There are classes of notifications. This article is about one of them – the perishable news analysis.

1999, after the acquisition of Bay Networks had been approved by the DOJ and the EU and the Canadian Government, I was a director reporting to Al Delorenzi in Business Development, on loan to the company's first and new Chief Marketing Officer, Bill Conner (now Chairman and CEO of Entrust). At around that time, John Chambers, CEO Cisco, was busy making pronouncements about their plans and visions for the service provider business.

This posturing was bold and imaginative, which in those heady days attracted lots and lots of press coverage. Our service provider sales people, who were used to bringing in billion dollar supply contracts with these carriers were terrified. Talented people were deserting, customers were pausing to consider the other guys powerpoints; was the world changing and we were out of date?

I did a couple of cool things. I gave myself the title of 'Director, Competitive Tactics', assembled an ad hoc team of specialists – a technology dude, a former Cisco sales exec and a writer who had spent his career writing and promoting Nortel Technology (formerly BNR). This small team and I would gather by conference call to create the 'TAKE ACTION MEMO.'

Every time John Chambers or another competitor bought somebody, or said something or announced some big industry push, I would call the team to action.

We would get on a conference call and debate three fundamental questions:

  • What happened?
  • What does this mean to customers?
  • What do I say?

It was a real-time exercise of corporate positioning and anti-positioning.

These debates led to the formation of a short email memo (usually bullets) that scoped out each of these answers. For example:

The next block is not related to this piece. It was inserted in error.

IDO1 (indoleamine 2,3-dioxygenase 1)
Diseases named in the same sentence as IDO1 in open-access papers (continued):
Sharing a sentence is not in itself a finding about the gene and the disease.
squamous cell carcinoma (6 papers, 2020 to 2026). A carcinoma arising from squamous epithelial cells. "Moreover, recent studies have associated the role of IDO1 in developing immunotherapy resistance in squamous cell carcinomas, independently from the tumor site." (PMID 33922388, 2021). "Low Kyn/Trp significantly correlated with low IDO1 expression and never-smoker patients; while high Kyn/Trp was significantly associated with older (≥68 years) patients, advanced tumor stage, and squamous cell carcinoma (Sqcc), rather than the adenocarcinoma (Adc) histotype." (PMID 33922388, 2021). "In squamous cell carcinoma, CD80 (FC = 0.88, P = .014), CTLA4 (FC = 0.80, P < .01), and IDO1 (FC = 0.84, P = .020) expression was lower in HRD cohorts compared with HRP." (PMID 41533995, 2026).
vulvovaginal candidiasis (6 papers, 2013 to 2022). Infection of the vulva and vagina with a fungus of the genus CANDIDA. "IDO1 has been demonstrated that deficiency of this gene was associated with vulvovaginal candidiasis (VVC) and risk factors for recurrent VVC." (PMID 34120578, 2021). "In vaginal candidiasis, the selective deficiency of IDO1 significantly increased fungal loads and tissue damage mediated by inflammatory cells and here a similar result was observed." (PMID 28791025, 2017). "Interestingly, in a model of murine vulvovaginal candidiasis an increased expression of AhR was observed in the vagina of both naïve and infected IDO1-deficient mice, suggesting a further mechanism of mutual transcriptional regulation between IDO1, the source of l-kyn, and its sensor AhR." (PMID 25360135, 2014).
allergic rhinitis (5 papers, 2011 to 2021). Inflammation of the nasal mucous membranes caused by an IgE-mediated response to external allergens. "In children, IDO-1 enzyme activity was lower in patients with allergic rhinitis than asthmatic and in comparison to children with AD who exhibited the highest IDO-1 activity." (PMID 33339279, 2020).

What happened?

  • Company A announced today that they were acquiring company B for $XX billion

What does this mean to customers? 

  • Doubt about A and B.
  • This deal will require government approval and will consume considerable internal resources as the two organizations come together. This takes  time. Sales teams, product lines and R&D teams and projects will require rationalization which will slow customer decisions down. They won't want to pick the wrong account team or wrong product.

What should I say?

  • A bought B to fill a hole in their product line.
  • We have…
  • We are focused on your success.

This kind of message was sent out to the 5,000 sales people we had in the company. I had to get special dispensation from the HR department to send out a message to so many people. I remember thinking about the first message, what's the downside of doing this? what's the upside?

After about 3 months of doing these roughly once every 10 days or so, I got call from John Roth, the CEO. He was upset that he wasn't on the distribution. I told him it was because he wasn't on the sales distribution list, but that I would send him a pre-release copy.

Despite the success, we still had some difficulties with this approach. One person would post the message on a Yahoo! chat board. We got security to reach out to this contractor and ask him to stop doing this. We wanted the information to say in-house and not get broadcast to our competitors, or shareholders since it could have been misconstrued as 'official' company statements or commentary.

Now, the value of doing Take Action Memos was that they were written and delivered shortly after major announcements and competitive events. They were meant to be light (thin) and fast. Minutes counted. 

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